By Dr. Karen Widess
Much of what I will say I have stolen from Nina Totenberg of U.S. National Public Radio, who covered the U.S. Supreme Court, and was also a friend of Justice Ginsburg’s for 30 years.
First I’d like to say a bit about why Justice Ginsburg means so much to U.S. women, and then why we are discussing her today, in Britain, where most of us are decidedly not U.S. women, and how her example is universal and deeply Jewish.
While Ruth Bader Ginsburg will be remembered as a historic figure for many reasons, she was instrumental in changing the world for U.S. women. Even if she had never become a judge, her impact would have been enormous.
When she began to teach and advocate in the early 1960s, women were treated differently from men, by law. Hundreds of laws restricted what women could do, barring them from jobs, rights and even from jury service, as if they were not considered as full human beings.
Justice Ginsburg fought gender discrimination in her own life when she was denied opportunities solely due to her sex.
When she was admitted to Harvard Law School, where she was one of only nine women in a class of more than 500, the dean asked her why she was taking up a place that "should go to a man." Later she transferred to Columbia University Law School in New York City, where she graduated first in her class. Despite her academic achievements, law firms at that time were closed to women, and though she was recommended for a Supreme Court clerkship, she wasn't even interviewed.
Today, she lies in state in the U.S. Capitol building, the first woman ever to do so.
In 1963, Justice Ginsburg became a teacher at Rutgers Law School in New Jersey, where she began her work fighting gender discrimination, going about it in subtle and often clever ways. Knowing that she had to persuade male, establishment-oriented judges, she often picked male plaintiffs, and chose cases that illustrated how discrimination against women harmed men and children.
She became famous for her quips, and a particularly appropriate one was: “Fight for the things that you care about. But do it in a way that will lead others to join you.”
In 1971, she won a case before the Supreme Court concerning whether a state could automatically prefer men over women as executors of estates. It was the first time the all-male Supreme Court had struck down a state law because it discriminated based on gender.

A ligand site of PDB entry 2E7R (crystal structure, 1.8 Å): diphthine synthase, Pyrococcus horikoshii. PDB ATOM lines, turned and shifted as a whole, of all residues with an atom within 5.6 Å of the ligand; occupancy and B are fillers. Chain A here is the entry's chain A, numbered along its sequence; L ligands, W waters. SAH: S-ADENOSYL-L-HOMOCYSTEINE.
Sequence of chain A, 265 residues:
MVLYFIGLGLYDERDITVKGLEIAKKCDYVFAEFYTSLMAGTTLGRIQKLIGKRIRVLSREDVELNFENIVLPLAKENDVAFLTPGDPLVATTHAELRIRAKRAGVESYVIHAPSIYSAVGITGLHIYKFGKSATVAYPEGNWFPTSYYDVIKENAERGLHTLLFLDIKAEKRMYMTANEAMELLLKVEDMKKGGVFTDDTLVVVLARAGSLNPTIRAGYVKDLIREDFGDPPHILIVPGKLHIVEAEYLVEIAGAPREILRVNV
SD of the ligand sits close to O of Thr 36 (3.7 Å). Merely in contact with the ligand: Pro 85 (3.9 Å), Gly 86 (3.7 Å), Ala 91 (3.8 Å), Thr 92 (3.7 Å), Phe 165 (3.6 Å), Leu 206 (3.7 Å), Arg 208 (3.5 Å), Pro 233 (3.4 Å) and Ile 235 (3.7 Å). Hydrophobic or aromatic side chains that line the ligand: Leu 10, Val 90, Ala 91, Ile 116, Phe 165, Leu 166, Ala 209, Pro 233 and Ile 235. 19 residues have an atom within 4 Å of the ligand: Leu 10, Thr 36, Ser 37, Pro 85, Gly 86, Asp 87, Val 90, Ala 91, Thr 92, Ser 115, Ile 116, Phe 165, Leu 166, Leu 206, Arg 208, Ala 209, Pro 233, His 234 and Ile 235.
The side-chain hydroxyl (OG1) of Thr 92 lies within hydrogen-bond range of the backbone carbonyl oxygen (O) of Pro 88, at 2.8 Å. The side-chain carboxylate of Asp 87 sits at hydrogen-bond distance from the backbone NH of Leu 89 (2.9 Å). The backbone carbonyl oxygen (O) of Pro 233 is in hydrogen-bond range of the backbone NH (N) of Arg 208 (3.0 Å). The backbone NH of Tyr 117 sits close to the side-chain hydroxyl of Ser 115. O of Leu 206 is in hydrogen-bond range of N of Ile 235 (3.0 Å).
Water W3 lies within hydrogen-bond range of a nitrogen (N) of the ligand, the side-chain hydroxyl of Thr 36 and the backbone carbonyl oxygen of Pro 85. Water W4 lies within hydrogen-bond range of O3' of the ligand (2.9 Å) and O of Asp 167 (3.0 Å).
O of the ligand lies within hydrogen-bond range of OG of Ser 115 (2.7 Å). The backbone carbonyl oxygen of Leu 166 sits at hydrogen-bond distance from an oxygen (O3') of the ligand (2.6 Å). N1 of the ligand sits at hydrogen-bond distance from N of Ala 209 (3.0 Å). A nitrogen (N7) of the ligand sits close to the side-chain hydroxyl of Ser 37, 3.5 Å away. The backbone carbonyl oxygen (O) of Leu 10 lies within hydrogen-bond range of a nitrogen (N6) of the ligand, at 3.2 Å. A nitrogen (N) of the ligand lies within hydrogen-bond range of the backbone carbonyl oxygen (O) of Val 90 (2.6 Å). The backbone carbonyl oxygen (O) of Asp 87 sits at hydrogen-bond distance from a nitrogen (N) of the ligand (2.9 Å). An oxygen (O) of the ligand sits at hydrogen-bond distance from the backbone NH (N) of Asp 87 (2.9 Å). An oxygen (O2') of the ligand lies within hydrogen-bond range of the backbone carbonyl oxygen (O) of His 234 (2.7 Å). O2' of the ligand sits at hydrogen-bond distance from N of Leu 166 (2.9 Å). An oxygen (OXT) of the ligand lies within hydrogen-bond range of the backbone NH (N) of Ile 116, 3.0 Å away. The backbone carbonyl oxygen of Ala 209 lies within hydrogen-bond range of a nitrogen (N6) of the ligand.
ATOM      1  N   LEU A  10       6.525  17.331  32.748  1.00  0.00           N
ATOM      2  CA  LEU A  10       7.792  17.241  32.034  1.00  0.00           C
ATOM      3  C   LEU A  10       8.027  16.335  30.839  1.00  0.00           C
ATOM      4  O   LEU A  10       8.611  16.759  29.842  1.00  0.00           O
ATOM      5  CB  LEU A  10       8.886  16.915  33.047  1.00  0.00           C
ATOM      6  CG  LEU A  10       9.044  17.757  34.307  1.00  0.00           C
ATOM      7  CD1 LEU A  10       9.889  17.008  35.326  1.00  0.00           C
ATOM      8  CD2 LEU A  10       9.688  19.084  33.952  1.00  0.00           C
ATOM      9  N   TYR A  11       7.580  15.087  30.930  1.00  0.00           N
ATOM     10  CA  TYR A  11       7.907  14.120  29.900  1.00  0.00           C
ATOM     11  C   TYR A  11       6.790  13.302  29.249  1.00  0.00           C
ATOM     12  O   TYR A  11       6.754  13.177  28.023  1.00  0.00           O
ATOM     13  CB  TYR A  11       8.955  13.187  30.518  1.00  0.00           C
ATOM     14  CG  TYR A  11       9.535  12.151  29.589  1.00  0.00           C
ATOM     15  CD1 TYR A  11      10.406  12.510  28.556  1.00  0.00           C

In 1980, President Jimmy Carter named Ginsburg to the U.S. Court of Appeals, and in 1993, President Bill Clinton nominated her to the U.S. Supreme Court, the second woman appointed to the position.
There are nine justices on the U.S. Supreme Court. In perhaps her most famous quote, Ginsburg said: "When I'm sometimes asked 'When will there be enough (women on the Supreme Court)?', my answer is: 'When there are nine.' People are shocked. But there'd been nine men, and nobody's ever raised a question about that."
By the time she was in her 80s, she had become something of a rock star and was known as the "Notorious RBG." You may have seen pictures of little girls dressed as her for Halloween, wearing her famous lace collars over judicial robes. My favourite photo since her death was that of the Los Angeles Lakers basketball team on Monday wearing a stunning variety of delicate white lace collars in tribute.
Justice Ginsburg was a woman who defied stereotypes. Though a liberal, she and the court's conservative icon, Antonin Scalia, were the closest of friends. As Justice Ginsburg said: "You can disagree without being disagreeable."
She was not shy about disagreeing. In more recent years, as the U.S. Supreme Court has moved to the right, her dissenting opinions became fiercer and more eloquent. She viewed her dissents as a chance to persuade a future court. "Some of my favorite opinions are dissenting opinions," Ginsburg told NPR. "I will not live to see what becomes of them, but I remain hopeful."
So, why should a congregation in England, most of whom are not U.S. female lawyers, or U.S. women, or even lawyers, stop to consider the life of Ruth Bader Ginsburg?
I believe that her lifelong dedication to the struggle for justice and equality is an example to us all. That she inspires us to carry on the good fight with elegance and grace, and shows how we can repair the world (Tikkun Olam) without adopting the demeanour and tactics of those who oppose us: reactionary forces, those resistant to change, and those clinging to undeserved privilege.
And while it was my intention to refrain from politics in talking about her achievements, there is no doubt that her death is a tragedy for the U.S. people, and she was well aware of what may happen in the coming weeks. It will be bare-knuckle politics, writ large, on the stage of a presidential election. It will be a fight which Justice Ginsburg had hoped to avoid, telling Justice John Paul Stevens shortly before his death that she hoped to serve as long as he did — until age 90.
She only made it to 87, and we are both inspired by her example and frightened of what could come next.